15 Things I Wish I Had Known About Labor & Delivery

I recently wrote a post discussing the 10 Things No One Ever Told You About Pregnancy.  As I mentioned in that post, women hear lots of "advice" when they become pregnant. Some of it useful, most of it confusing. Following up from that post, I have compiled a list here of the things I wish I had known before I went into labor.  The list includes what to know about labor and delivery as well as some tips for right after the baby is born and you are still in the hospital.  

Read More

We All Have Our Birth Stories

securedownload-5 It was Thursday July 31st, 2014 at 5:00am I woke up feeling a tightening in my abdomen.  This wasn't an unusual feeling for me, in fact I had been experiencing such feelings increasingly for about two weeks, so I wasn't getting my hopes up.  See, I was nearly 42 weeks pregnant waiting patiently (anxiously) to go into labor.  Just a few months earlier I was graduating from college, but even then my mind was on the arrival of my son.  A few hours later I went to the doctors office (for the third time that week) only to find out that I was scheduled to have my labor induced the following Monday.  Frankly, I was feeling discouraged and depressed.  I felt like my baby would never arrive on his own. I was 12 days overdue and had exhausted all the tricks and old wise tales of how to jump start your labor - I took walks every day, I ate plenty of spicy food, and I drank rose hips tea (to name a few).  James even drove me around in my manual transmission car (and trust me, he made sure it was a bumpy ride).  Nothing seemed to make our little Jamesie want to leave his safe home inside my womb.  But on July 31st, 2014 at 5:00am I wasn't experiencing what I thought were Braxton Hicks contractions, I was feeling the beginnings of early labor.

When I was finally willing to admit that I was actually in labor (at about 3pm that afternoon), I was not nervous, but excited! And incredibly relieved. Twelve days can feel like an eternity for a pregnant woman in her 9th month.  Mostly I was so relieved because I was (still am) immensely afraid of induced labor.  I feared that if I was induced it would lead to an emergency c-section, which is something I REALLY did not want to happen (I mean really, I'm gonna do all that I can to avoid major surgery).  I was also following a natural childbirth plan, which is something I just don't think I would have been able to achieve had I received pitocin to begin my contractions.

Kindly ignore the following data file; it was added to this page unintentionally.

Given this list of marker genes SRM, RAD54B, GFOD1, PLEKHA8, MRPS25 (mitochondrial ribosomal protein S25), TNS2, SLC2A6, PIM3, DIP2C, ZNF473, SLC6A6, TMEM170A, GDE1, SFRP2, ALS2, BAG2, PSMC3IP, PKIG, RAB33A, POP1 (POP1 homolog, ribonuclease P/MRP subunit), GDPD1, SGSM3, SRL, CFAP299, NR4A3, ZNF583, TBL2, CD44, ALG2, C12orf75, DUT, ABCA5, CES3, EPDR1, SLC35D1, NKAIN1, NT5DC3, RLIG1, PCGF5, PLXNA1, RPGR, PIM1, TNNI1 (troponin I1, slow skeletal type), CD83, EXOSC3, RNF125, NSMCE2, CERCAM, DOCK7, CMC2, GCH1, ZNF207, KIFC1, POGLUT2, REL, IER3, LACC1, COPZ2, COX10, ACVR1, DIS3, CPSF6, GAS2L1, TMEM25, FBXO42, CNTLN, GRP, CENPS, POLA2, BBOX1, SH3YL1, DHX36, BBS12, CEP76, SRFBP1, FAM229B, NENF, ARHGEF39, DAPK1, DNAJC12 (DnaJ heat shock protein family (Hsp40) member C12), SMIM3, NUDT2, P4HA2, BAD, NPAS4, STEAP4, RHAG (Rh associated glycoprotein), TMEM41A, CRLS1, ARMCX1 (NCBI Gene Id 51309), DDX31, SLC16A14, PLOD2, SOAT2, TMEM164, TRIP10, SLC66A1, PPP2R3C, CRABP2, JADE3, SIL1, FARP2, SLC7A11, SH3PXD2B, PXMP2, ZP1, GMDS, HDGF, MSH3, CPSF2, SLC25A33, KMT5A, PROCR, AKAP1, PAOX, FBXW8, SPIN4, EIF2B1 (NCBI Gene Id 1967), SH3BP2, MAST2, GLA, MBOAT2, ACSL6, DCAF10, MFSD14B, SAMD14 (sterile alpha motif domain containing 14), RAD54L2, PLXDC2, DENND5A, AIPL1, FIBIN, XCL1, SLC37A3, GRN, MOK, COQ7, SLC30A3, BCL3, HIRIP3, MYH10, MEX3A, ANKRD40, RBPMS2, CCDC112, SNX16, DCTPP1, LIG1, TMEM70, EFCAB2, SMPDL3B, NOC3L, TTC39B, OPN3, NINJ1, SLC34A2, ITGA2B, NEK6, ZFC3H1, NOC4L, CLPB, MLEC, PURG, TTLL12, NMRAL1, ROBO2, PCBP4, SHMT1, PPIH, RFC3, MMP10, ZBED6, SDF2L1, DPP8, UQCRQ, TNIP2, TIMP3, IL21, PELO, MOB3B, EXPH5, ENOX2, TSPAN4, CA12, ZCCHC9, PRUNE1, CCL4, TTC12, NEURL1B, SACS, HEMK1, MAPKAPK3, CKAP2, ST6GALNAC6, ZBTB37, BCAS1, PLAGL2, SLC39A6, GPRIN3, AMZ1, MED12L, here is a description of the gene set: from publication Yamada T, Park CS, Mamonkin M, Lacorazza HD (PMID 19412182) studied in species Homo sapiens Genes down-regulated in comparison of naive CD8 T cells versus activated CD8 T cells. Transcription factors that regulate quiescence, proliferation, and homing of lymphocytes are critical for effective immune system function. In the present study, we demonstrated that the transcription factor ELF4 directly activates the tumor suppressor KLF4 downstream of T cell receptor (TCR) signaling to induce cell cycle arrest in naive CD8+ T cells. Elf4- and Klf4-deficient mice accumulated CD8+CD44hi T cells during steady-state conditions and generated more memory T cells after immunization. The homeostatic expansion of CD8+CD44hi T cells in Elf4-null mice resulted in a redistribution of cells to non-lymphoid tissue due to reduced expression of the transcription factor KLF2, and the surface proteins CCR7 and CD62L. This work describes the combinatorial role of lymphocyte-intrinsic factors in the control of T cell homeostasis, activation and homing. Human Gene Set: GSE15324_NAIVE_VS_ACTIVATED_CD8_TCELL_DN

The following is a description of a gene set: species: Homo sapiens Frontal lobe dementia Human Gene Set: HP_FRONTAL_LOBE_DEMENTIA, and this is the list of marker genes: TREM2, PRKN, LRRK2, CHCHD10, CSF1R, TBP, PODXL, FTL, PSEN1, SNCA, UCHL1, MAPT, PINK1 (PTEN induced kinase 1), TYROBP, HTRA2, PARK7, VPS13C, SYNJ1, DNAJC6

All these fears were for naught, because my little man decided to come on his own after all.  James and I left for the hospital at about 2am, and Jamesie was born several hours later at 9:34am on August 1st.  Even before I became pregnant, I knew that when I did have children, I wanted to at least try to do it without any medication - not to prove anything to myself or to anyone else - but because it was the best option for me and for my baby.  I'm also kind of a thrill junky, and I thought what greater adventure is there than feeling the birth of your own child?  Although there was of course intense pain, there was also this powerful euphoria that I can't describe in any other way than a "state of holiness."  That feeling... now that was an experience.

IMG_1264This was taken seconds after Jamesie was born. So many emotions overwhelmed me - happiness, relief, excitement, nervousness...

IMG_1646Father and Son sharing a moment a short time after delivery.

However, I do not think that natural childbirth is for everyone, and there are certainly circumstances where the safest option for both mother and child is to receive pain medication or surgery.  If you're young and fit and up for a challenge, I encourage you other mothers-to-be out there to at least try labor without medication and see how it goes.  I'll give you a hint: when you feel like you just can't take the pain any longer and something needs to change because you just can't bear it for one moment longer - that is when the baby will be born, and you'll be so overwhelmed with happiness and relief that nothing else will matter.

I'm sure you other mamas out there would agree that when you are pregnant you should not put pressure on yourself to perform a certain way or be a certain way, because pregnancy (much like parenting) is a surrender of self.  You quite literally give life to another; you hand over all control and let nature run its course.  Childbirth is similar to pregnancy in that you have no control... you have to just listen to yourself and trust your body - this is what it was made for after all.

IMG_1356

securedownload-2My favorite part of this newborn phase is the way your baby just curls up against you and falls asleep.  I've said it before, and I'm sure I'll say it again - there is no better feeling in the world. This is worth the struggle.

If you think natural childbirth is the right option for you, I hope I have emboldened you on your journey.  If it is not the right option, then I still wish you safety and success in bringing your child to this world.  The truth is that we all have our birth stories, and they are wonderfully unique in their own way.  The big day is a life changing experience no matter how you give birth, so enjoy it!  Jamesie will turn six months on Sunday, and I already can't believe where the time has gone.  He has changed and grown so much since those first days in the hospital and as much as I want to see the changes of his next six months, I can't help but long for the newborn phase.  Good luck to all you pregnant mama's out there! I'd love to hear your birth stories too!